Wildavsky, Aaron. The Nursing Father: Moses as a Political Leader. Tuscaloosa: University of Alabama Press, 1984.
“In recent years there has emerged a new interest in using classic Jewish texts as sources for contemporary political understanding, reviving an ancient art that had fallen into desuitude after the views of the eighteenth century Enlightenment, with its skepticism about sources claiming to reflect divine knowledge, became dominant in the intellectual world. The names of Leo Strauss, Eric Voegelin, and Hans Kohn – three of the contemporary scholars who were among the pioneers in this revival – suggest how important it is.
Now Aaron Wildavsky, one of the leading political scientists of our time, has joined this trend, applying his particular analytic and intuitive powers to the study to Moses as a political leader. On one level, it is of a piece with his earlier work, full of keen analysis and important insights which are derived from an approach both empirical and synthetic in the best sense of the word. Wildavsky sees connections most others would overlook and which make a great deal of sense once uncovered. The Nursing Father could profitably be read for that reason alone.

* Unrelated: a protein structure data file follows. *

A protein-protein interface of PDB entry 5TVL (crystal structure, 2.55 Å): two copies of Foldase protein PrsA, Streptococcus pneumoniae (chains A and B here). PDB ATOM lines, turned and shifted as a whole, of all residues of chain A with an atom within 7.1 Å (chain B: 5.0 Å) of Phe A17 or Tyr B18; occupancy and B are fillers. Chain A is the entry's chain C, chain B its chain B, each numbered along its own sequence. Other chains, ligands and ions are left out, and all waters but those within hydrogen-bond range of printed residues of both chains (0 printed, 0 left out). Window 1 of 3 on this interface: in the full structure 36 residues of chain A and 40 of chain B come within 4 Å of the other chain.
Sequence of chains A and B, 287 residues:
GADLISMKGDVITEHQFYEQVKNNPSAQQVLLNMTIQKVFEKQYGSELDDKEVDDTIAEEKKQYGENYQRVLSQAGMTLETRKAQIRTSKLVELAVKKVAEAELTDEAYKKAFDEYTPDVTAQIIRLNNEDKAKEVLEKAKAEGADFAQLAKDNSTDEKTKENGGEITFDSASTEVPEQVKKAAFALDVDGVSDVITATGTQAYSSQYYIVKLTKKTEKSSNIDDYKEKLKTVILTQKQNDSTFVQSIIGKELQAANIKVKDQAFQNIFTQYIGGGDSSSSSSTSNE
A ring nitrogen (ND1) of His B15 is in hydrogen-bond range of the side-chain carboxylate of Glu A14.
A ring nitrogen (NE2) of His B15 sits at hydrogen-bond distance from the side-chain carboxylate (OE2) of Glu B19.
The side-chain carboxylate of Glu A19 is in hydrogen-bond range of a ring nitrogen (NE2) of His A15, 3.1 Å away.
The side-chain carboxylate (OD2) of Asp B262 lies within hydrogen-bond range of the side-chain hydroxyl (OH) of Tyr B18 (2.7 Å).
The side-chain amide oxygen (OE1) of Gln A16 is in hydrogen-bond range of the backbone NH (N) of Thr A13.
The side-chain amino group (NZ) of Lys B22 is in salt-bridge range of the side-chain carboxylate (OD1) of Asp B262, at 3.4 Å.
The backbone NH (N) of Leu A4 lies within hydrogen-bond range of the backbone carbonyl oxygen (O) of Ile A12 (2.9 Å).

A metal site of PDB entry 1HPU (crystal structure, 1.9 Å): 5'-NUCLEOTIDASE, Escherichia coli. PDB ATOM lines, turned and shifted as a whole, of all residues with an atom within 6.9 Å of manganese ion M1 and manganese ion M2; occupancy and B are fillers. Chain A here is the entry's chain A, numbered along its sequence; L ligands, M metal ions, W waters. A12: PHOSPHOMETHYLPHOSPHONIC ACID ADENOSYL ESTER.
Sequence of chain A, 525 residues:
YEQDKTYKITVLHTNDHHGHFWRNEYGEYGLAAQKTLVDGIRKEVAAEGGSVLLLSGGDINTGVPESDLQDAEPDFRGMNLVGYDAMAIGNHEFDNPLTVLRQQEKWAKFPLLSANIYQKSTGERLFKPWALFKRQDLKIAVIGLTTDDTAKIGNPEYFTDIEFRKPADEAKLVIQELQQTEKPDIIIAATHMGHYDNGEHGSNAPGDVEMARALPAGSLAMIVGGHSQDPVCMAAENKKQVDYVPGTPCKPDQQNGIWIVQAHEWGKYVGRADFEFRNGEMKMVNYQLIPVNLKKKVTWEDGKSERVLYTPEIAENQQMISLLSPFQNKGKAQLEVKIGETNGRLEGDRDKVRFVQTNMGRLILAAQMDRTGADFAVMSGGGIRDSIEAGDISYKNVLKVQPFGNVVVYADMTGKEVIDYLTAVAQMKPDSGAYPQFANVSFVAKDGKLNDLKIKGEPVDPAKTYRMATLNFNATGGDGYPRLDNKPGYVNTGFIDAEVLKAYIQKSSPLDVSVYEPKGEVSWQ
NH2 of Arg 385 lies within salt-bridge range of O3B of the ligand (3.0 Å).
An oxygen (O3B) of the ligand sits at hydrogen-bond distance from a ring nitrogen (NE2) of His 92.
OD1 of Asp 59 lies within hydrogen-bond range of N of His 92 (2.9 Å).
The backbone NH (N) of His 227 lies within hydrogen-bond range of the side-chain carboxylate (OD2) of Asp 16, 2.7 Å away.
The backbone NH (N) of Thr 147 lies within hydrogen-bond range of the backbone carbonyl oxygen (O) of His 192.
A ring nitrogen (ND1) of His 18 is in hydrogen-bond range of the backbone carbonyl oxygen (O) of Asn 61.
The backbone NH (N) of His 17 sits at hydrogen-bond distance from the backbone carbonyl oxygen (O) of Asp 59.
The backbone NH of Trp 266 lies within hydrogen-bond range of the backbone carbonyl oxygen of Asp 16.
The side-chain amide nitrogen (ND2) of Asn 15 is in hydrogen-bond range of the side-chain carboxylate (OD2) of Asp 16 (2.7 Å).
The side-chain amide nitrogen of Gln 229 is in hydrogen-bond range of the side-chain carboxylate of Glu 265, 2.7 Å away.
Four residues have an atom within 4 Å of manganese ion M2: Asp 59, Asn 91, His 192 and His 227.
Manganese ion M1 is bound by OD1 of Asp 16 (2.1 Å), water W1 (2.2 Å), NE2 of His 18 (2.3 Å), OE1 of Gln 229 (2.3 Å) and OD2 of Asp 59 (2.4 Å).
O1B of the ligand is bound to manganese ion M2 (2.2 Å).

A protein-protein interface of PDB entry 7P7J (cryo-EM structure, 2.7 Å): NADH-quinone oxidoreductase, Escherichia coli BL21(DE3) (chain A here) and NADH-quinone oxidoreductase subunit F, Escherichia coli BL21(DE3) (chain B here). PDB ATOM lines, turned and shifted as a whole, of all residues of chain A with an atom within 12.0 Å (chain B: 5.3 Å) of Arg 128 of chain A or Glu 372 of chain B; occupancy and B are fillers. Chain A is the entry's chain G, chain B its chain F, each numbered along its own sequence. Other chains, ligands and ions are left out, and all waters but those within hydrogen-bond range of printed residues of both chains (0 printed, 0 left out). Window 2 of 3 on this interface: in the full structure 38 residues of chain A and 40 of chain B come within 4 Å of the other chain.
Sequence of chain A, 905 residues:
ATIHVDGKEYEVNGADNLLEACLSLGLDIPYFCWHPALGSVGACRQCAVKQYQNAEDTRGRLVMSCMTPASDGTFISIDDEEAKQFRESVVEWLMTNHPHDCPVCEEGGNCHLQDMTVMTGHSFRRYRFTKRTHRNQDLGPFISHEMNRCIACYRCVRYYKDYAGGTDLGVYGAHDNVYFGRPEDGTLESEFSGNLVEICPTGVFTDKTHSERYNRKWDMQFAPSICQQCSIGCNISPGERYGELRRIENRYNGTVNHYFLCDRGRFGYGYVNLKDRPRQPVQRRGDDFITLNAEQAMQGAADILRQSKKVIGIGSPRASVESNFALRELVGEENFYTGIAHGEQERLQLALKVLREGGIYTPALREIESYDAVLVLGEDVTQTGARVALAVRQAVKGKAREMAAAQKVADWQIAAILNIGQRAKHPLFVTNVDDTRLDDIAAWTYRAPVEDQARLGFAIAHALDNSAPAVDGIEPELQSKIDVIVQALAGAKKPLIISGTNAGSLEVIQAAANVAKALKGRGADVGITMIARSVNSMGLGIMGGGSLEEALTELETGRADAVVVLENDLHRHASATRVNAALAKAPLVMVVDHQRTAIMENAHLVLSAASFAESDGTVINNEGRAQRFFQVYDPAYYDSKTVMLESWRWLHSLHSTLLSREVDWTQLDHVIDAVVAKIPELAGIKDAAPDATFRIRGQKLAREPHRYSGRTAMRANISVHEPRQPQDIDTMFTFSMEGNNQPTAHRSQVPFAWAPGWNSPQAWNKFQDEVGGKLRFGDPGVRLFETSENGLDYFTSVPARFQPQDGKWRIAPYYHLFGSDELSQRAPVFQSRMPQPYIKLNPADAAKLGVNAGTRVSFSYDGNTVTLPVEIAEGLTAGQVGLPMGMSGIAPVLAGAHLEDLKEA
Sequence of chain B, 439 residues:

The book is in many respects an act of piety as well as of political analysis, an act which may have begun as a filio-pietistic effort in the best sense – it is dedicated to Wildavsky’s grandparents and grandchildren – but which rapidly progressed to recognition that the Bible is something more than an ordinary human book or even an ordinary classic.”
– From a book review in Jewish Political Studies Review. Vol. 1, No. 3, Fall 1989.